By Belle Tey Jing Yi, Agence France-Presse
Published: 18 Mar 2019 - 07:02 AM
The UNESCO will be discussing Social Cohesion through Youth development. The debate premises two main topics: mitigating school violence to ensure safety in school compounds and diversifying education of culture.
What are some of the dangers youths face?
The Centre of Disease Control surveys students biennially to assess problems affecting youths. Their findings show that in the 30 days prior to the survey, 6% of students carried a weapon, 8% of students had been in a physical fight, 9% of students did not go to school, fearing for their safety and 7% of teachers reported being threatened with injury or being physically attacked by a student from their school. These alarming figures are warnings of the potential danger students and staff face in the school compound. Internalising behaviour is a major concern as students may be introverts which results in their negativity towards socialising evolving into negative behavior. While externalising behaviours are more common among children, internalising behaviour should not be neglected as it remains until adolescence and is one of the main contributors to physical bullying.
The three main factors contributing to school violence are: access to weapons, cyber abuse and environmental impact, including school, family and community environment. An astonishing 42% of students claimed that they could get a gun at will, with 28% of students having handled a gun without adult knowledge or supervision. The Ohio state researchers found that high school students who had more exposure to violent video games held more pro-violent attitudes, hostile personalities and were less forgiving. A survey by the Children’s Institute International revealed that nearly 50% of teenagers believe their school is becoming violent. This could be due to an increase in school sizes, the increasing presence of gangs and the obliviousness of school staff which causes insecurity among students, distracting them from learning and enjoying their time in school. The Centers for Disease Control and Prevention has been actively following the issue of school violence and has instilled several systems including the School Health Index. However, due to the lack of a realistic, effective disciplinary system, community between parents and school staff, as well as students being disconnected from their teachers, the attempts to regulate student behaviour within school compounds remains a difficult task. School violence compromises societal cohesion, making it a pressing issue which UNESCO is aiming to eliminate.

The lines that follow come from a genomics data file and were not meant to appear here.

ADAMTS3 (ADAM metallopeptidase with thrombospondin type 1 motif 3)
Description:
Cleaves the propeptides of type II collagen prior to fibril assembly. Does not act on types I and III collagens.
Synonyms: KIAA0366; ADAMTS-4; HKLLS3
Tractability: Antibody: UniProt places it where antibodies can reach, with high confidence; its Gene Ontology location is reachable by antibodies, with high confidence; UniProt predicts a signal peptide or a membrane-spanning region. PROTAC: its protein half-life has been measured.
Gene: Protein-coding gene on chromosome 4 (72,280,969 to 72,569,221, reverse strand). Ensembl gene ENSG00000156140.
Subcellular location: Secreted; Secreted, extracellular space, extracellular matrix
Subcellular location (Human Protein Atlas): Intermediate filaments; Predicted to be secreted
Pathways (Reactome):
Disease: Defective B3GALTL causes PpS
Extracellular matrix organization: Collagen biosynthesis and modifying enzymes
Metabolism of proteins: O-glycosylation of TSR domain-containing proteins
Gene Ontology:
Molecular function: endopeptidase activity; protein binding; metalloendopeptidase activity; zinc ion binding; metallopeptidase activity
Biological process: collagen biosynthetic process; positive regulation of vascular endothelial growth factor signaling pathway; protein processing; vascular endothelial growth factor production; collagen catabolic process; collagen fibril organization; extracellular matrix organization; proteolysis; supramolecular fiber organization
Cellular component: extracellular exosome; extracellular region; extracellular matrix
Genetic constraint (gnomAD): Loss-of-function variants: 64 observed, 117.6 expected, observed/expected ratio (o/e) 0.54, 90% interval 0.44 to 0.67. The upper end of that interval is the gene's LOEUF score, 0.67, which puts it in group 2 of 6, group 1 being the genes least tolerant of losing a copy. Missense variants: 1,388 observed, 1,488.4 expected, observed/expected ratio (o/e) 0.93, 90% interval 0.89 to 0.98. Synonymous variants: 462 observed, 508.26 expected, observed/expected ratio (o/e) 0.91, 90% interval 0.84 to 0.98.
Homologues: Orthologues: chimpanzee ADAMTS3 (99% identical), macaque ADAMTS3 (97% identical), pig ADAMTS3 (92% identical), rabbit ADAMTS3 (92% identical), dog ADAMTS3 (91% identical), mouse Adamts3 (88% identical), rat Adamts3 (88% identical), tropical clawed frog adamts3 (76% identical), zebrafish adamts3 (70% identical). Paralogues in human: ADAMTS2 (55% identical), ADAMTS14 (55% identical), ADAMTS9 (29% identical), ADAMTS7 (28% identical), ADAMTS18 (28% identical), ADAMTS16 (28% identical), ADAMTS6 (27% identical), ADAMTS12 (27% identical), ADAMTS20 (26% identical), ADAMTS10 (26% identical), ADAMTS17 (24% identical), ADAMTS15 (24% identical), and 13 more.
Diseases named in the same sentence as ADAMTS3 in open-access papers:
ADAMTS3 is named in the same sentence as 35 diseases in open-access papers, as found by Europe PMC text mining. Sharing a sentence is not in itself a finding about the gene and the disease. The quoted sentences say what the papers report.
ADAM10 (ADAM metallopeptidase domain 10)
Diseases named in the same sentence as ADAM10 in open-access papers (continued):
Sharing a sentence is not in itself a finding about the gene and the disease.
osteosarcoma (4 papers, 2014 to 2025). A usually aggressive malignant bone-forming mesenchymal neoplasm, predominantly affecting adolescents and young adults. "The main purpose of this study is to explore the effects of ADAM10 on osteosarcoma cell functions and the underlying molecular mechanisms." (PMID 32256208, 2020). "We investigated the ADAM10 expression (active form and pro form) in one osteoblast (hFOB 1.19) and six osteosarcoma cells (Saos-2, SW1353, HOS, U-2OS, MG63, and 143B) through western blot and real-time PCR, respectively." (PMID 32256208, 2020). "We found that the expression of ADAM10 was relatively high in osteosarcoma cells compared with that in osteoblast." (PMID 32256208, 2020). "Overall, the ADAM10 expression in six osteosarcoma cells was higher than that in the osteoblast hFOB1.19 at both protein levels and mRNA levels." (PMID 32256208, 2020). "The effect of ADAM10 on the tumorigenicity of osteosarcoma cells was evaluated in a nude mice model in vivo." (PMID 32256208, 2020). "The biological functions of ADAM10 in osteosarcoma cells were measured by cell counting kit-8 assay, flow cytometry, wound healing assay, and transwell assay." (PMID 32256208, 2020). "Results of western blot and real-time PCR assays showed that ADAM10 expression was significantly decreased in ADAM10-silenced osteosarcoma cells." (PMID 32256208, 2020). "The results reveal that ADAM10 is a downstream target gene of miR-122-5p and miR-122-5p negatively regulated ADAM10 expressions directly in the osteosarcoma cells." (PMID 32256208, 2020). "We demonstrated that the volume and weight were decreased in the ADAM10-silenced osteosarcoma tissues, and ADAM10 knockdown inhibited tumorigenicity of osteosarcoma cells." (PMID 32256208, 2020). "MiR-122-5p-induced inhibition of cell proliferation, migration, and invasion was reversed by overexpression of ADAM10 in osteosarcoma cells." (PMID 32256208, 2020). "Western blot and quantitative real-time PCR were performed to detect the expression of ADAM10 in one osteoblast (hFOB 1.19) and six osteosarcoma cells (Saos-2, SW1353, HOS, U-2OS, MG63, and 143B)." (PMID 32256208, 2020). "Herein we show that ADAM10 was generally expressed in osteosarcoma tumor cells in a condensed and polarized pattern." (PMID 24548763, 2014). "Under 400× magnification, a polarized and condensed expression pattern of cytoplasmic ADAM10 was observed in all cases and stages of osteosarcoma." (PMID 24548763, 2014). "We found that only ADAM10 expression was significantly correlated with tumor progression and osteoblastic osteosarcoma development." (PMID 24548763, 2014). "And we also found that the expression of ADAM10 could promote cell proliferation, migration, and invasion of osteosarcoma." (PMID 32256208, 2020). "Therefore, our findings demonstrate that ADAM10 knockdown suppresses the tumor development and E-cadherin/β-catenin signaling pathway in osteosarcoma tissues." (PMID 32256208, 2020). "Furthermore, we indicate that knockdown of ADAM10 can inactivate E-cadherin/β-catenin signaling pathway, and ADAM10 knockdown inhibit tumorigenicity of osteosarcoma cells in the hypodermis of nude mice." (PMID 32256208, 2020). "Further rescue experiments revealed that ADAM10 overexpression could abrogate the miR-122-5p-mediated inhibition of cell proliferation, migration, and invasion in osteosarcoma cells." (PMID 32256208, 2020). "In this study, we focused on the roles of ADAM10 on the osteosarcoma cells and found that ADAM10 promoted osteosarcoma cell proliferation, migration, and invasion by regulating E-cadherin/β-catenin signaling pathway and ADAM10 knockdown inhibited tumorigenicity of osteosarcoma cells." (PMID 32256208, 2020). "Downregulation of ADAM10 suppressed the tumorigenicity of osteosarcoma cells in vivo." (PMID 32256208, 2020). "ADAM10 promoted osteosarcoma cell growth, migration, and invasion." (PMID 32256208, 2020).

Another factor that compromises societal cohesion is the difference in culture and beliefs of students. With schools becoming increasingly multi-cultural, students need to acquire basic knowledge of different cultures within their living space and the easiest platform to raise awareness about racial harmony in the younger generation is through education.
UNESCO will also discuss on freedom of expression, focusing on freedom of the Press and freedom of the Arts. Media freedom has always been a controversial issue: the right for freedom of expression has been granted, yet press laws are still in place to curb the freedom granted. In 2017, Freedom House,a non-profit organisation, found that only a mere 13% of the world’s population enjoys a free press, and press freedom has been declining drastically.
Pertaining to freedom of expression in the Arts, economic, political or social climate, today’s society restricts freedom of expression from thriving, and the fear of losing our status quo circumscribes our freedom of expression in the arts. Recent events such as the incarceration of Chinese visual artist Ai WeiWei has highlighted the vulnerability of artists to the public and raised discussions on the freedom of expression in arts as many others started to question whether there should be freedom in the arts.
We, the Agence-France Presse, remain neutral on the issue of school violence. However, we strongly support the push for more freedom of expression. We believe that artists and journalists should have the rights to express themselves without fearing intimidation, incarceration or physical harm. Rest assured, we will only present the truth to our viewers, regardless of what that truth is.